On December 14, 1991, I dropped my wife at the hospital as the doctors prepped her for delivery and drove the four miles back to the house to get an overnight bag and the baby-delivery items we were told to pack. It had begun snowing. On the way to the hospital again, the driving was slow along Interstate 290, and what should play in the radio but Harry Chapin's song Cats in the Cradle. You'll have to YouTube it for yourself to understand this song's significance for a young father-to-be on his way to deliver his first child. It was always a significant song for me, and in that moment I knew I would be involved in every moment of Andrew's life (we actually had "Amanda" as a name but he ended up being a boy, but that's another story how his name came to be, for another time). He was born in a wild delivery with dropping blood pressure, separating placentas and emergency C-sections, delivered in the wee hours of December 15th, five weeks premature, small but healthy.
The years that followed were amazing times: baby raising, potty training, playing with dinosaurs and cars, getting him through the "chicken pops," first day of school, cub scouts and Webelos where I was the den leader, watching Star Wars for the first time, reading books every night, vacations, hiking, swimming, then eventually high school and college. Finally, helping him move out to New York.
Life's gotten interesting in the last decade, but the rumblings have settled down. The boy is now a man, living and working in the Big Apple, living his life, preparing to come home for a few days at Christmas. It'll be good to see him. It's weird. Every parent goes through it at some point. Years ago I moved from seeing my kids every day, to less often, as they moved through their own lives. They call, sometimes (and I whine about the frequency like the good empty-nest father that I am), visit, email. His sisters are better at it than he is. I suppose I was no better at his age, it all comes around, don't it?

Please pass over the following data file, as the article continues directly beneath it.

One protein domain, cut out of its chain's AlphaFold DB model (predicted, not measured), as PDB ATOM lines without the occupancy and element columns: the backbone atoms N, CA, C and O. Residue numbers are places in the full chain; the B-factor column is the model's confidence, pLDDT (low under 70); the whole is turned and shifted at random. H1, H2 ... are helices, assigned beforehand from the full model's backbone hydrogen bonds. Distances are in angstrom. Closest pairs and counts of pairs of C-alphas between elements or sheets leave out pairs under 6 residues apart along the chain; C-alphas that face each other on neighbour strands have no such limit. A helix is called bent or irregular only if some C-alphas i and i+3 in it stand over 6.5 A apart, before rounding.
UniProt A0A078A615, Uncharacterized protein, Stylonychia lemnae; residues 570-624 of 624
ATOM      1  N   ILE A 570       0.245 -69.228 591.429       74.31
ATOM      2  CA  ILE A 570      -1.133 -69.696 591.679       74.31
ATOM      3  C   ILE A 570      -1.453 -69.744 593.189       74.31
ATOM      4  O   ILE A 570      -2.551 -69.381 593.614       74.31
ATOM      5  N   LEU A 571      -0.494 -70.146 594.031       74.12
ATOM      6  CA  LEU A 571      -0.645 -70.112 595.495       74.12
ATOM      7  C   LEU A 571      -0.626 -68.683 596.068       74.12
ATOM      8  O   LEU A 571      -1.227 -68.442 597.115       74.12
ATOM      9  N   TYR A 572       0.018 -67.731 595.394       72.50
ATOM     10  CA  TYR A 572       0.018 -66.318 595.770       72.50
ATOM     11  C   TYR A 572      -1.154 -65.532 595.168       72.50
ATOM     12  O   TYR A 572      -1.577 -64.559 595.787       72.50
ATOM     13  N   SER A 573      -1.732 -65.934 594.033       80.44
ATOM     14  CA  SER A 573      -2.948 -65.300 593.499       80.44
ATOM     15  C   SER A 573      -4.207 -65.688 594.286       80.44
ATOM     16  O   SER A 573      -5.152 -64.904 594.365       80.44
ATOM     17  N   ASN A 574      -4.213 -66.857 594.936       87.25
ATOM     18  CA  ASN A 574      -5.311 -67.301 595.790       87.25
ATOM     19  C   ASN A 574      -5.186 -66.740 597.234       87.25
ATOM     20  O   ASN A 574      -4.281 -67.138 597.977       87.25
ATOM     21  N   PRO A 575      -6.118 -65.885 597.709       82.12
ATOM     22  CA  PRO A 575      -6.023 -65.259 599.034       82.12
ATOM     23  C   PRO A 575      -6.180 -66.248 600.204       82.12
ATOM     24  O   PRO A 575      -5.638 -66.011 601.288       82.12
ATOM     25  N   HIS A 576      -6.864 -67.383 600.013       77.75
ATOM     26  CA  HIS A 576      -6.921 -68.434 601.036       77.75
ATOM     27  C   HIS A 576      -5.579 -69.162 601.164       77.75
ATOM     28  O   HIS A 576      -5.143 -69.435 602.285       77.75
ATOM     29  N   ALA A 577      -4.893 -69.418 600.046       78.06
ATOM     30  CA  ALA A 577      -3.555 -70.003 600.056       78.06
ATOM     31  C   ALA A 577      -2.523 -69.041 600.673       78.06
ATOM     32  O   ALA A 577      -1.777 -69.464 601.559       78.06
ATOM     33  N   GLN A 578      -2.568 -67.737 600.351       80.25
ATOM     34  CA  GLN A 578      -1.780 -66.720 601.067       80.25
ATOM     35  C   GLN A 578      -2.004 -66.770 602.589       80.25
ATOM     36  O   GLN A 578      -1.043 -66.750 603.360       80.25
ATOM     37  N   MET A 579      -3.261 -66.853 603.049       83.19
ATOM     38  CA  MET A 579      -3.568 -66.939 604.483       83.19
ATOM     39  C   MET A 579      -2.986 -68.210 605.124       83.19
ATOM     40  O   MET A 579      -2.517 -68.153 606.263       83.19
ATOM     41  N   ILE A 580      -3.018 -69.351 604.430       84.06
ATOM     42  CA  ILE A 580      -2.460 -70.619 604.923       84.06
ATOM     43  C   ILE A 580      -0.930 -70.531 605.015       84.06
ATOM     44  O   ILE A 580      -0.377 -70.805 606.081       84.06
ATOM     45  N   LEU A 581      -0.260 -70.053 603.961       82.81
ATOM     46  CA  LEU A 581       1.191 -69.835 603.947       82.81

I still think often about the first night of my son's life a quarter century ago, listening to that very specific song. It think I did OK as a Dad, and though the future is a dark mirror, the next twenty-five will have its own adventures and challenges as a father, and for three adult kids, and our new two-year old. But today (well, yesterday as I polish this up), is a day to celebrate my First's first quarter of life. I miss him, as all Dads do when their children are no longer children and become who they were destined to be. We do the best we can in that first quarter century, imparting what we can, both deliberately and accidentally. After that, it's in His hands, and theirs.